US presidential election: Senate, Amy Connie Barrett confirms to Supreme Court | World news

Washington: The Republican-controlled U.S. Senate won a pre-election political victory Monday by confirming President Donald Trump’s confirmation of Supreme Court candidate Amy Connie Barrett and confirming that the White House is planning an upcoming celebration.

The Senate won a conservative majority with a 52-48, 6-3 in the High Court against Democrats’ unified Barrett’s confirmation. One Republican, Susan Collins, opposed the confirmation.

The planned ceremony at the White House came a month after a similar incident was linked to a COVID-19 outbreak before Trump’s own infection. Barrett will succeed the liberal judge Ruth Vader Ginsberg, who died last month.

According to White House officials, at the event, a conservative Supreme Court judge, Clarence Thomas, will enforce one of two tenure oaths that a judge must take.

Supreme Court Chief John Roberts will execute a separate judicial oath in court on Tuesday, the court said in a statement.

Trump, who is promoting his appointment at an election rally in response to the cheers of his supporters, confirmed in the Senate that he would put Barrett, 48, a lifetime pre-election post on November 3 after Democrat Joe Biden in a national poll . A Supreme Court judge so close to the presidential election has never been confirmed.

Trump says he expects the courts to decide the outcome of the election and wants Barrett to participate in all election-related cases before the judge.

Shortly before the Senate vote, the court ordered to curb the deadline for receiving mail-by-mail ballots on Wisconsin’s electoral battlefield by voting 5-3 with conservative judges.

Barrett’s confirmation could move the Supreme Court further to the right, paving the way for conservative judgments that curb abortion rights, expand gun rights, and limit voting rights.

Senate Democratic leader Chuck Schumer said that a majority of Republicans are “burning trust” by voting closer to the election after blocking the 2016 election year candidates for President Barack Obama.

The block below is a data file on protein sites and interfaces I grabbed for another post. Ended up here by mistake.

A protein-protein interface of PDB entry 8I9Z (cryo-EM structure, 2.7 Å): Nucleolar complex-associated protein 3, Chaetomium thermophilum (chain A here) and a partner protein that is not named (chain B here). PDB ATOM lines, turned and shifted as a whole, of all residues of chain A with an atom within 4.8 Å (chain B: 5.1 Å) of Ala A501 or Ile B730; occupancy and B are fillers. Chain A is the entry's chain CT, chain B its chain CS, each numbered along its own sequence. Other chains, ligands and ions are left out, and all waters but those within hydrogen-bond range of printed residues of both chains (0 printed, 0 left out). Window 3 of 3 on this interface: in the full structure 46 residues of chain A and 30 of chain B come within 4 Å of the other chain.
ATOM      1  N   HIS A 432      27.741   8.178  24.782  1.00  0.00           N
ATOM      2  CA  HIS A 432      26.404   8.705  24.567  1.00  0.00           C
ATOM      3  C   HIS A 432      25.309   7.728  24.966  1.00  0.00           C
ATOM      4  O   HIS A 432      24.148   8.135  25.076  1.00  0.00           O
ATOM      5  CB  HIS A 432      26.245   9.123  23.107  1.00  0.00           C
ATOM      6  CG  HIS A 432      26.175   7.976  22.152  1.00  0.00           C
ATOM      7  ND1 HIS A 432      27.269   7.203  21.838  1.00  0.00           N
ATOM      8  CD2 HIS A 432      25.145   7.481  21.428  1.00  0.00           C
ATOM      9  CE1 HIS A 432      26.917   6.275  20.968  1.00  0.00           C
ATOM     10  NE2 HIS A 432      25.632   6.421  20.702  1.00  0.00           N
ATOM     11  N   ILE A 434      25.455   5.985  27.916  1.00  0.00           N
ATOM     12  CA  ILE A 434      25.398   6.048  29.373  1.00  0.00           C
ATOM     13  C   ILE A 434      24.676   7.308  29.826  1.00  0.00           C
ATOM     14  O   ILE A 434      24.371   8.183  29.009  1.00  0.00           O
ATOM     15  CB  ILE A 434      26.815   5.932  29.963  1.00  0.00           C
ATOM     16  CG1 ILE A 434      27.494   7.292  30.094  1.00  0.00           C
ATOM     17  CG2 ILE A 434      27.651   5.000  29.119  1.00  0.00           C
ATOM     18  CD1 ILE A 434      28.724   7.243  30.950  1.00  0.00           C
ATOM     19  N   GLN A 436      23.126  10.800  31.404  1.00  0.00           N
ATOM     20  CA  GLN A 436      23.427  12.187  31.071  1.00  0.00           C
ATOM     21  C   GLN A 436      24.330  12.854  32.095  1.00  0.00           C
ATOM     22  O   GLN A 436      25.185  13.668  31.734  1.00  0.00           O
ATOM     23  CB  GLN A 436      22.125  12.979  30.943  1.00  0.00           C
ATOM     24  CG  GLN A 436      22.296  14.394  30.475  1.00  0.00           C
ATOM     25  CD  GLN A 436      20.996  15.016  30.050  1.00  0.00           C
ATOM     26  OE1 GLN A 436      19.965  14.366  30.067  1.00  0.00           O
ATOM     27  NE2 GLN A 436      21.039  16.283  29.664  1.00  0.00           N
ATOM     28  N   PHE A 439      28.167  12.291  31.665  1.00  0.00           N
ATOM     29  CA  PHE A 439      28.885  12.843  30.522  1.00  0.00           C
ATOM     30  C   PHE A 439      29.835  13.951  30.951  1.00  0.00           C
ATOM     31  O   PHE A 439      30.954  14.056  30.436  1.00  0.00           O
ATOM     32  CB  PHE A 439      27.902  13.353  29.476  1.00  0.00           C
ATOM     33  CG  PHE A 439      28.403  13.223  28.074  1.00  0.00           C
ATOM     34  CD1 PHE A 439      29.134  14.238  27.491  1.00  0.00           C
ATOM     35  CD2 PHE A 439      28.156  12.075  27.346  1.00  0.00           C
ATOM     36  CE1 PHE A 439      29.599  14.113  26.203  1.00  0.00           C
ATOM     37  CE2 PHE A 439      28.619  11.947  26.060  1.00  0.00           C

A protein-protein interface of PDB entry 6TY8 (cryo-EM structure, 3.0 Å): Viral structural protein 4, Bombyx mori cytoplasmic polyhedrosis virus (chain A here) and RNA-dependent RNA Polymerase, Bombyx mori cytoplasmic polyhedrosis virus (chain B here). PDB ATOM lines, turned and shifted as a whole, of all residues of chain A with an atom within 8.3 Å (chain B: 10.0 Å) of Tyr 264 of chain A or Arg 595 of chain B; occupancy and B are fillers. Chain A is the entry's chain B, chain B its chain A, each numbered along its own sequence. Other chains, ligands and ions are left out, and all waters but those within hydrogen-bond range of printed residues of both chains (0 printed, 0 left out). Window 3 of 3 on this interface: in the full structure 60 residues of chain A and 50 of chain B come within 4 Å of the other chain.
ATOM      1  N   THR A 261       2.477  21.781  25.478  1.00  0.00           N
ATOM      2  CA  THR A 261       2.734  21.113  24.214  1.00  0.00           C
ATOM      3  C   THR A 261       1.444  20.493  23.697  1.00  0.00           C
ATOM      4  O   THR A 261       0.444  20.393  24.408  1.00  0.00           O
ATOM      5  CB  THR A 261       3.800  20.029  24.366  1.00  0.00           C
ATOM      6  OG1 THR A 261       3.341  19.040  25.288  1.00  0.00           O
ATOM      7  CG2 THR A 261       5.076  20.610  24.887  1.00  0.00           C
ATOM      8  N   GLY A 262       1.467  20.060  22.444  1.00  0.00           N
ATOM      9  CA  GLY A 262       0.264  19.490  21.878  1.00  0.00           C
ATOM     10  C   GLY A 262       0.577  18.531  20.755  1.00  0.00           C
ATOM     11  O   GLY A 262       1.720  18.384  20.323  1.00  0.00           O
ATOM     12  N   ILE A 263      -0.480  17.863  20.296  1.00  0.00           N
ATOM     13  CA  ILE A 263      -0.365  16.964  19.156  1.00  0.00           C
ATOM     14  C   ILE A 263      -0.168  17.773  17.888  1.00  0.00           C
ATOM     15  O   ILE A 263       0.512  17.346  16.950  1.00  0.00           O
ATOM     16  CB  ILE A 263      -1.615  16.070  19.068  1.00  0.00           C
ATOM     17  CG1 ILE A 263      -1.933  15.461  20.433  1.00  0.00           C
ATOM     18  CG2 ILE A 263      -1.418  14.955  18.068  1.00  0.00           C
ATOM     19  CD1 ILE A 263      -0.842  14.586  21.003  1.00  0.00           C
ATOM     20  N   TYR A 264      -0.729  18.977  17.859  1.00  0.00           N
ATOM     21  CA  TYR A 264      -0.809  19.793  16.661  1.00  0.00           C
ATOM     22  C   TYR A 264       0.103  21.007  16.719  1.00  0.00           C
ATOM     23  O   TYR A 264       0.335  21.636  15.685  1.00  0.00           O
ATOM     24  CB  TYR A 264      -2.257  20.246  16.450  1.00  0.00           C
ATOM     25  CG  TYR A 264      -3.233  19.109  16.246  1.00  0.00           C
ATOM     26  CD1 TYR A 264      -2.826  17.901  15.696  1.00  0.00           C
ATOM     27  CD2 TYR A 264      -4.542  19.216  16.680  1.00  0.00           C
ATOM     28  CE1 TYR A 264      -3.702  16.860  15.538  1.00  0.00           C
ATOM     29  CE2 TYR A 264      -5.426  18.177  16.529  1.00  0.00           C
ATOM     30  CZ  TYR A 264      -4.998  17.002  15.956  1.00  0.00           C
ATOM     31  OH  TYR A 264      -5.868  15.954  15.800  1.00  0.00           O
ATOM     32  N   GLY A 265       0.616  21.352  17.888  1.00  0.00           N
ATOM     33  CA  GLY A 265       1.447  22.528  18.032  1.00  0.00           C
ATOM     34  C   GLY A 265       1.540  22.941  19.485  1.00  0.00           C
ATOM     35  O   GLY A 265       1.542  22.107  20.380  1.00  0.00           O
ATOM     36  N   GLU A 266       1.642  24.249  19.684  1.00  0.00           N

“The truth is, this nomination is part of a decades-long effort to lean the judiciary to the far right.

Senate majority leader Mitch McConnell defended Barrett’s nomination.

“If the shoe was on the other foot, you could be sure,” McConnell said. “You can’t beat them all, and elections bring results.”

Federal Court of Appeals Judge Barrett said Trump has been elected to court for the third time since Trump took office in 2017 as part of his success in moving the wider federal judiciary to the right.


Barrett is expected to join Trump and Republican-led states on November 10 in an attempt to invalidate the Affordable Care Act. The 2010 Health Care Act, also known as Obamacare, helped millions of Americans get health insurance and banned private insurance companies from denying medical coverage for people with pre-existing medical conditions.

Barrett criticized the previous ruling in support of Obamacare, but said at a confirmation hearing there was no agenda to invalidate the bill.

At a confirmation hearing held two weeks ago by the Senate Judiciary Committee, a favorite of Christian conservatives, Barrett harassed Democrats by avoiding questions about abortion, presidential power, climate change, voting rights, Obama Care and other issues.

COVID-19 cases broke out among top Republicans, including Trump and First Lady Melania Trump at the September 26th Rose Garden Awards, when Trump nominated Barrett as a nominee. The president spent three nights hospitalized for COVID-19 treatment.

The event at the White House rose garden was crowded with guests without masks.

White House Chief of Staff Mark Meadows told reporters that Monday’s event could take place outdoors.

“Tonight we will do our best to promote as much social distancing as possible,” Meadows said.

Senator Kevin Kramer, a Republican-Trump ally, said he is not overly concerned about attending the White House event.

“I expect everyone to practice proper hygiene and social distancing,” Cramer told reporters.

Several other Republican senators said they weren’t sure they would attend, and McConnell did not respond to the reporter’s request.

Earlier this month, McConnell said he had never been to the White House since August because it covers COVID-19 precautions.

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